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GALWAY WEXFORD 4-21 2-26 (AET)
IT WAS gut-wrenching, heart-breaking, and incredibly hard to take.
A collective sickness afflicted the Wexford supporters after Wednesday’s epic Bord Gáis Energy Leinster Under-21 hurling championship final in O’Moore Park, Portlaoise, so one can only imagine the scenes of devastation in the dressing-room after a fantastic effort to claim the last-ever provincial title in this age group fell agonisingly short.
This gripping game produced an abundance of thrills and spills, with the dominance switching one way and then the other before Galway eventually marked their first involvement in the Leinster championship with outright victory thanks to a last-gasp goal at the end of extra-time.
Wexford had forced that additional 20 minutes when all seemed lost after a brilliant finish by centre-back Ian Carty nearly raised the roof off the stand, and they were on the verge of glory after an outstanding long-range point by Rory O’Connor pushed them 2-26 to 3-21 clear with just over half of the one additional extra-time minute played.
Ian O’Shea lobbed the ball into the danger zone at the Portlaoise town end, and it broke for re-introduced Galway substitute Seán Bleahene who turned himself in a hero with an unstoppable shot to the net.
The final whistle was blown less than 30 seconds later, with devastated Wexford players collapsing on the ground while the animated Galway fans rushed from the stand to acclaim the champions.
That was how close it was, with the margin between victory and defeat about as tight as it comes.
Thankfully, the change in structures to the championship guarantees that Wexford’s year isn’t over, as they will now face Munster victors Cork in the All-Ireland semi-final in early August while Galway will take on runners-up Tipperary. If ever a team deserved a second chance, this is the one.
Our poor Minor record meant that precious little attention might have paid to the Slaneysiders by the counties more accustomed to success in the old Under-18 grade, but all that will change after this encounter.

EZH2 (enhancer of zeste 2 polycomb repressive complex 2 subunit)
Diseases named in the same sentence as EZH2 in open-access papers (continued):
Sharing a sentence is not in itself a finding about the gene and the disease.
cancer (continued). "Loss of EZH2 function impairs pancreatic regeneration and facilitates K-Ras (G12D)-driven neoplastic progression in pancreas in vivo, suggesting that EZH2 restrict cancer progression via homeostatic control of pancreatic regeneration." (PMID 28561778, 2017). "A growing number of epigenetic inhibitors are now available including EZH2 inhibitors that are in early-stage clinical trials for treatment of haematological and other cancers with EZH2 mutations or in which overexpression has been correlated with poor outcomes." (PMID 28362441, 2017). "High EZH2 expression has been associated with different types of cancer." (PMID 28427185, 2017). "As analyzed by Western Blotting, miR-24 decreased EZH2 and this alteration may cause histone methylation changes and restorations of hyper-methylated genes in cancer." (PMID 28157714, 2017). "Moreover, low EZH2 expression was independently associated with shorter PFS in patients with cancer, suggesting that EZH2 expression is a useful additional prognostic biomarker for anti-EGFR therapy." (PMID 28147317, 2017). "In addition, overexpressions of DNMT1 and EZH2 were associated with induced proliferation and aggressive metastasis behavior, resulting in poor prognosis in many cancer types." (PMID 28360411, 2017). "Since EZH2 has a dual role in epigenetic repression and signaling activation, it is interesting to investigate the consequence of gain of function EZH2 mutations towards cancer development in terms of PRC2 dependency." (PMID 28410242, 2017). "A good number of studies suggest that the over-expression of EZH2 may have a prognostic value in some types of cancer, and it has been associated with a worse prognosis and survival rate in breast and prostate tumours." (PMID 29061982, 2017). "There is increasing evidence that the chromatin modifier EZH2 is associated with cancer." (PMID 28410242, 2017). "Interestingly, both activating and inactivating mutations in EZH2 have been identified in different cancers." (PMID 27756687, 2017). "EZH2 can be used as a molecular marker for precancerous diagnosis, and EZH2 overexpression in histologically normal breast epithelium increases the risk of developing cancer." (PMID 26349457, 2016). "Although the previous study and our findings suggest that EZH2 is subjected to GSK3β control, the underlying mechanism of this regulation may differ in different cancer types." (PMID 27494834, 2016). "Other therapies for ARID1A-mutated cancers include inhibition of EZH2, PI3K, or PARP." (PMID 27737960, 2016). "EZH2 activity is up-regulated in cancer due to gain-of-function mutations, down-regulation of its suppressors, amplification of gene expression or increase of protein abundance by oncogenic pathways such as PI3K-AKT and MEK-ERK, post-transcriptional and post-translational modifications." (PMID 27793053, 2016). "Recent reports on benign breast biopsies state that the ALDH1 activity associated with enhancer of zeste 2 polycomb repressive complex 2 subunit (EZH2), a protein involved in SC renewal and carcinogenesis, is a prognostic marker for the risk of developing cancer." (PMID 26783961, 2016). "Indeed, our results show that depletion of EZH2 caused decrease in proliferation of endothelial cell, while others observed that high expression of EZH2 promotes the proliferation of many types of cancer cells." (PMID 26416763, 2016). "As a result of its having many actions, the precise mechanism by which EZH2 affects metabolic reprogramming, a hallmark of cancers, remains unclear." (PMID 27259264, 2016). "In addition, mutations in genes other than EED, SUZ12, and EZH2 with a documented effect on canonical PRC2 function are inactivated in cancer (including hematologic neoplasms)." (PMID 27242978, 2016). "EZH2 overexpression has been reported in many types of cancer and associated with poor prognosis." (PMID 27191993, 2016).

Three alterations were made from the semi-final victory in Dublin, with goalkeeper James Henebery replaced by Jack Cushe, while Gary Molloy and Rory Higgins were selected outfield ahead of Seán Barden and Oisín Foley respectively.
Damien Reck reverted to left corner-back to keep tabs on dangerman Evan Niland, with Molloy partnering captain Conor Firman at midfield while Rowan White started once again at left half-back despite having number 9 on his shirt.
The game was brimful of passion and intensity from the off, a wonderful advertisement for a grade that will sadly be replaced by Under-20 in 2019. For a send-off in Leinster, it couldn’t possibly have been any better.
Kevin Cooney and Gary Molloy swapped early points, the latter from a Rory O’Connor handpass, before Brian Concannon and Thomas Monaghan pushed Galway 3-1 clear.
Liam Stafford set up the excellent O’Connor for his first point, but the westerners’ accuracy early on was first rate as Cianan Fahy, Concannon and Seán Loftus extended their advantage to 6-2 after only six action-packed minutes.
A lovely solo and sidestep by another leading Wexford performer, Seamus Casey, led to a point before he converted a free from inside his own half.
Evan Niland was successful from a placed ball before Galway made the first big breakthrough when they pounced for the opening goal in the twelfth minute.
Seán Bleahene played a pass out from the endline on the right to Thomas Monaghan who danced away from Rowan White and Gary Molloy before planting a low shot past Jack Cushe for a 1-7 to 0-4 lead.
It was important for Wexford to stay in touch, and this was accomplished when Casey pointed a free and Conor Firman set up Rory O’Connor to add another from play.
Cianan Fahy and Casey (free) exchanged points before a moment of high drama when erratic referee John O’Brien signalled for a Wexford penalty before changing his mind and throwing the ball in after consulting with his umpires.
It came after Casey popped a pass to Liam Stafford whose low shot flew high into the air off the stick of Galway netminder Eanna Murphy, with the dust rising and the net shaking as Rory Higgins just missed out on goaling from the rebound before it was kicked clear.
In fairness, it was hard to see what O’Brien merited as a penalty in the first place, but it wasn’t the first time that the officials at that end were in the thick of it before half-time.
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